Alternative color processes.
I don't even know where to start looking on this one.
If there's anything possible, I'd like to try some alternative color processes, besides RA-4 and Ciba.
I don't know what there is or how terrifying the chemistry would be...
Are there any old color processes worth trying out?
Or does everything involving color mean mass produced paper and chemistry with big ol' machines and all that?
You can try making color separation negatives with black-and-white film and making carbon/carbro prints. They're VERY labor intensive, but they're also the most archival and permanent color prints you can make. You're supposed to do it with three colors, but it can be done with two. Look up Edwin Land's work on color printing for more information.
Multilayer gum prints are also beautiful and allow for a wide range of effects.
Bromoil is another possibility.
There are also easier processes that can also be interesting like hand coloring of B&W prints or Polaroid transfers and lifts.
I really like toning, including of lith prints, as a pseudo-color option. There are some phenomenal B&W prints that for all the world look like full color because of split toning effects. Lith printing is easy as can be as well, in fact it may even be easier than regular silver B&W printing.
You can certainly do even conventional (C-41, E-6, RA-4, Ilfochrome) color processing yourself. Kodachrome (K-14) would be a challenge, though.
Originally Posted by RoBBo
In addition to the odd processes already mentioned, there are unusual things you can do with the standard processes. Cross-processing comes to mind -- running E-6 slide film through C-41 chemistry or vice-versa is one fairly popular oddball process. Another thing to try is RA-4 reversal processing: Expose RA-4 color paper, develop it in a conventional B&W paper developer (such as Dektol), expose it to light, and then run it through the conventional RA-4 process. You can use this process to create relatively normal-color prints from slides or negative images from conventionally-processed negatives. Images from slides tend to be high in contrast and colors can be a bit odd, but this works for some shots. Results vary greatly depending on the paper and B&W developer you use. I've also heard of people using RA-4 paper in large format cameras and processing it in this way to get prints directly. Another thing to try is printing slides on RA-4 paper and processing them normally to get a negative image.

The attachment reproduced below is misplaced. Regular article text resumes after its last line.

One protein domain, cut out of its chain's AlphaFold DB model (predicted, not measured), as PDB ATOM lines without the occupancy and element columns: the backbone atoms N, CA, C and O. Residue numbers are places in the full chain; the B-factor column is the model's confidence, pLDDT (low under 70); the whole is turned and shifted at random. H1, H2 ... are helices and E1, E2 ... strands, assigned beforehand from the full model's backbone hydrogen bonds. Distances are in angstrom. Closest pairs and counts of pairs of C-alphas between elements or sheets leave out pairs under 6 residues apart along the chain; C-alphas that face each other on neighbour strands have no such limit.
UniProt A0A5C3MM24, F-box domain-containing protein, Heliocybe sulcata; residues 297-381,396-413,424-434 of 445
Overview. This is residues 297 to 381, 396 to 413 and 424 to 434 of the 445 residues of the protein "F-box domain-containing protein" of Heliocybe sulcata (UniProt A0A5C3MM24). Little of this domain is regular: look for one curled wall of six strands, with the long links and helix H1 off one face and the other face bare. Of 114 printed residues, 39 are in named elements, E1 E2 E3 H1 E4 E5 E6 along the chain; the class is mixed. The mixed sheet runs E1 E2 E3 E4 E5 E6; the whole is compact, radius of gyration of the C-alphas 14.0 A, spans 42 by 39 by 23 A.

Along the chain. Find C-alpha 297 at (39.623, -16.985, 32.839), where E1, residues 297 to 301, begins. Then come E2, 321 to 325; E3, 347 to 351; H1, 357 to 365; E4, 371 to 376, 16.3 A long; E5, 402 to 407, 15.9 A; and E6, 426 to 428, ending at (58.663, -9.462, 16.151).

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I think Scott and David hit the nail on the head with what I'm looking for.
I'll look into those processes.
Thanks a ton guys.
A specialist in the field is the French Henri Gaud. He does in-camera separations and has the ambition to create tricolor gums from it.
At the time of writing, he is moslty scanning and joining.
his site: http://photothequegaud.free.fr/trichromie/
A good example of "gomme trichrome" by François Croizet is here: http://photothequegaud.free.fr/trich...ancois-croizet
More tricolor gum
Don't forget Keith Taylor, the master of impeccably gorgeous tricolor gum printing, who prints for Cy deCosse. You can see the prints in the current show here:
Mastering gum printing is incredibly difficult. I've never attempt to make tri color gum prints, myself. I would expect it to take alot of work.
I use gum for placing colors of my choice in certain areas of the image and for making color images that are not really color accurate.
Is there a free source of information that describes getting good accurate tri color gum prints? When I was looking into it there was this guy who figured it out but he wouldn't tell anyone how to do it unless you paid him a couple grand or something. I can't remember his name, is it one of the links listed here?